Sunday 21 January 2018

Economy will grow faster than predicted, says Davy

The Central Bank in Dublin
The Central Bank in Dublin
John Mulligan

John Mulligan

Ireland's economy will grow at a faster rate this year than previously anticipated by the country's biggest stockbroker, boosted by rising domestic demand and increased investment spending.

In a new forecast, Davy Stockbrokers is forecasting that the economy will expand 1.3pc this year. That's much faster than the 0.9pc it said last October.

The report, prepared by Davy chief economist Conall Mac Coille, is also predicting that the economy will grow by 2.1pc in 2014 – more than four times the rate it expects to have been recorded last year.

But while Davy is raising its forecasts, the rate of growth it now expects to see this year is in line with what the Central Bank predicted in January for 2013.

In its quarterly economic outlook issued that month, the Central Bank actually revised down its forecast economic growth rate for 2013 to 1.3pc from 1.7pc.

The Economic and Social Research Institute (ESRI) also predicted in January that Ireland's gross domestic product (GDP) would rise 1.3pc this year. It forecast that GDP would grow by 2.3pc in 2014.


Davy Stockbrokers also predicts that unemployment will decline from the 14.7pc rate of last year to 13.3pc in 2014.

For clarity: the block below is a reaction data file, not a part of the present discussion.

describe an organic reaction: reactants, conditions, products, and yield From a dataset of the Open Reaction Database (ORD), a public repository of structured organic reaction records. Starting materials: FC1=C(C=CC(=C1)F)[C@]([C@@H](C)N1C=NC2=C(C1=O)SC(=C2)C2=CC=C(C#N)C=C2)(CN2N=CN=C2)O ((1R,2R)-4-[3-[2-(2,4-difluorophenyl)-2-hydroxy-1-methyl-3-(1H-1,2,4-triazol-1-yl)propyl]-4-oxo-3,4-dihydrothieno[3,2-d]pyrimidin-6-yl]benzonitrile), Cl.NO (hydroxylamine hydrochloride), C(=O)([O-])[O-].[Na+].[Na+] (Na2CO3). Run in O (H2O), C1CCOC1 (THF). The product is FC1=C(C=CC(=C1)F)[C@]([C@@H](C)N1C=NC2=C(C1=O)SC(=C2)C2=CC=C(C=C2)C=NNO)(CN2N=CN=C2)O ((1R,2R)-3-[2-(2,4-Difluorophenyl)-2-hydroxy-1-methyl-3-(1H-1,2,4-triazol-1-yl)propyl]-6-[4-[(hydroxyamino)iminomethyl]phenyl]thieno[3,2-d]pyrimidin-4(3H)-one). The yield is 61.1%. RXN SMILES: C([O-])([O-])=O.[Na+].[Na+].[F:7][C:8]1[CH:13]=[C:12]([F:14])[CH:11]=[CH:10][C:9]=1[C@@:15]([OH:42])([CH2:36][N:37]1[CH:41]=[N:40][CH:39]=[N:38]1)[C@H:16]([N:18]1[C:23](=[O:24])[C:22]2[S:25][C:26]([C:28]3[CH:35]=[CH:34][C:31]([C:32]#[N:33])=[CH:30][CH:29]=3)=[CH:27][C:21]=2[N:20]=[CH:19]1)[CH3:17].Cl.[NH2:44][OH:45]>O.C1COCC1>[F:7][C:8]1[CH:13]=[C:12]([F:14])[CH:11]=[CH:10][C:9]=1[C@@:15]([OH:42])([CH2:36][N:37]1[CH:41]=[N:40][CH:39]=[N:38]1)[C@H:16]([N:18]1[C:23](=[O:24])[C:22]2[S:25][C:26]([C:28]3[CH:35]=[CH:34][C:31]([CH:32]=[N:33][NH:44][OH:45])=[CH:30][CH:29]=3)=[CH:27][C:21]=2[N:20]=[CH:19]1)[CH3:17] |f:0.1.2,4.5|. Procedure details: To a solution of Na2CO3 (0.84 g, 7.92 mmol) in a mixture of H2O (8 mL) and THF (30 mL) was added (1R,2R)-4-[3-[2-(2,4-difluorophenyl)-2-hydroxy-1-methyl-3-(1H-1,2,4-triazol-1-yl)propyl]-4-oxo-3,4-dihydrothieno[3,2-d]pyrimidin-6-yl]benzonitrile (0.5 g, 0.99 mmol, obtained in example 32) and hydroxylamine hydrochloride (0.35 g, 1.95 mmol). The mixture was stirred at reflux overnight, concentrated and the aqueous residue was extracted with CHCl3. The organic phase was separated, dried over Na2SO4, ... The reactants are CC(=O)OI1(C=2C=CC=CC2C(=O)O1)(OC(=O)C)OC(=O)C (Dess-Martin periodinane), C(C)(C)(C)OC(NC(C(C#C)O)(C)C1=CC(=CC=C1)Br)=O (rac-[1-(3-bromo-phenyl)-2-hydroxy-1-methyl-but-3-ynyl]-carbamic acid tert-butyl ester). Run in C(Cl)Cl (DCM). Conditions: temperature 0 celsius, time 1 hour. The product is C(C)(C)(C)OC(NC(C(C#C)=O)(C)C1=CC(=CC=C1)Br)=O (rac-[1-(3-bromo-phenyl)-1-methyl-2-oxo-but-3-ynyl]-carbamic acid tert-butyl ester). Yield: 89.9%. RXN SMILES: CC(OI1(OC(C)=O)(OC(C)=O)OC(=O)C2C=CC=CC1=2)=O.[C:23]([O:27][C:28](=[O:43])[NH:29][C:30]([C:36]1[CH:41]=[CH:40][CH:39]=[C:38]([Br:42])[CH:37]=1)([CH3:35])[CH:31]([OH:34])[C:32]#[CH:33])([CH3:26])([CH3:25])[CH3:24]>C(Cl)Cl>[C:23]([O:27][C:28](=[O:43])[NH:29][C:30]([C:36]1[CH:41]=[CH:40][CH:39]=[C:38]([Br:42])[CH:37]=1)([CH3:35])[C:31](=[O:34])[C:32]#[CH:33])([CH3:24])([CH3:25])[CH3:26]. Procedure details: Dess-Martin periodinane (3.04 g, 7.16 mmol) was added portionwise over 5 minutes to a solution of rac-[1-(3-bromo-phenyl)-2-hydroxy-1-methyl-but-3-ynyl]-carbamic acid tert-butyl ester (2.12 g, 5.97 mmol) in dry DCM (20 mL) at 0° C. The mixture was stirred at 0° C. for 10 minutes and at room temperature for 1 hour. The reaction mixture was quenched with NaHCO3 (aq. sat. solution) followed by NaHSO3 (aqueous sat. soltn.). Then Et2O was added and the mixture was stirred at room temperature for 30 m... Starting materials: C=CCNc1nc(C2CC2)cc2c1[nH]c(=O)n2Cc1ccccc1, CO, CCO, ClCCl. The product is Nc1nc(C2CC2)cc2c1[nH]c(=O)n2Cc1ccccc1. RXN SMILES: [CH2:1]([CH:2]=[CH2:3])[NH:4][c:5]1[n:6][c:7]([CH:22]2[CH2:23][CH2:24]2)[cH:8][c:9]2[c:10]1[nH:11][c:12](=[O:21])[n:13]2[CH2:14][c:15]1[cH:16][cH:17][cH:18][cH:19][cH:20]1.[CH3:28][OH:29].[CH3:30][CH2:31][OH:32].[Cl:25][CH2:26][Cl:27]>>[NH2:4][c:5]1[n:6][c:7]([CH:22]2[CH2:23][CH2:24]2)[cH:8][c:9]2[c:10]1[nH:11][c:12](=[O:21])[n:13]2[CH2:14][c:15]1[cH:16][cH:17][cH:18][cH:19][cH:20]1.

"The big picture remains that in the context of a euro-area recession, substantial fiscal adjustments, a deleveraging banking system and household and SME debts, the outlook remains weak," said Davy.

"That said, recent developments provide welcome evidence that the domestic economy is stabilising."

However, Davy warned that exports – which have been a strong performer for the economy – are in decline.

"Goods exports declined an enormous 7.5pc in the final quarter of the year, driven by a 12.6pc fall in pharmaceutical exports," Davy noted.

"There was also a sharp 3.8pc contraction in industrial production in Q4, again led by a 6.2pc fall in pharmaceutical sector output."

It said the fall in industrial production is "sufficiently large" to reduce Irish GDP by more than 1pc for the final quarter.

"The broad trend is that Irish exports have slowed sharply due to the euro-area recession," added Davy.

"Our measure of Irish export demand (world imports weighted according to Irish export shares) has slowed from 3.6pc growth in 2011 to just 1pc in 2012."

Davy has also cautioned that a "more severe slowdown" in exports can't be ruled out. It said the ultimate impact of the so-called patent cliff on the pharmaceutical sector here remains uncertain.

Drug companies such Pfizer have seen treatments such as its cholesterol-buster Lipitor come off patent, sinking the volumes of the drug sold. Pharmaceutical exports fell 12.6pc in the final quarter of 2012.

It said there are "clear downside risks to exports" and that export growth could turn to contraction in the first quarter of 2013 depending on impacts on the services and pharmaceutical sectors.

Irish Independent

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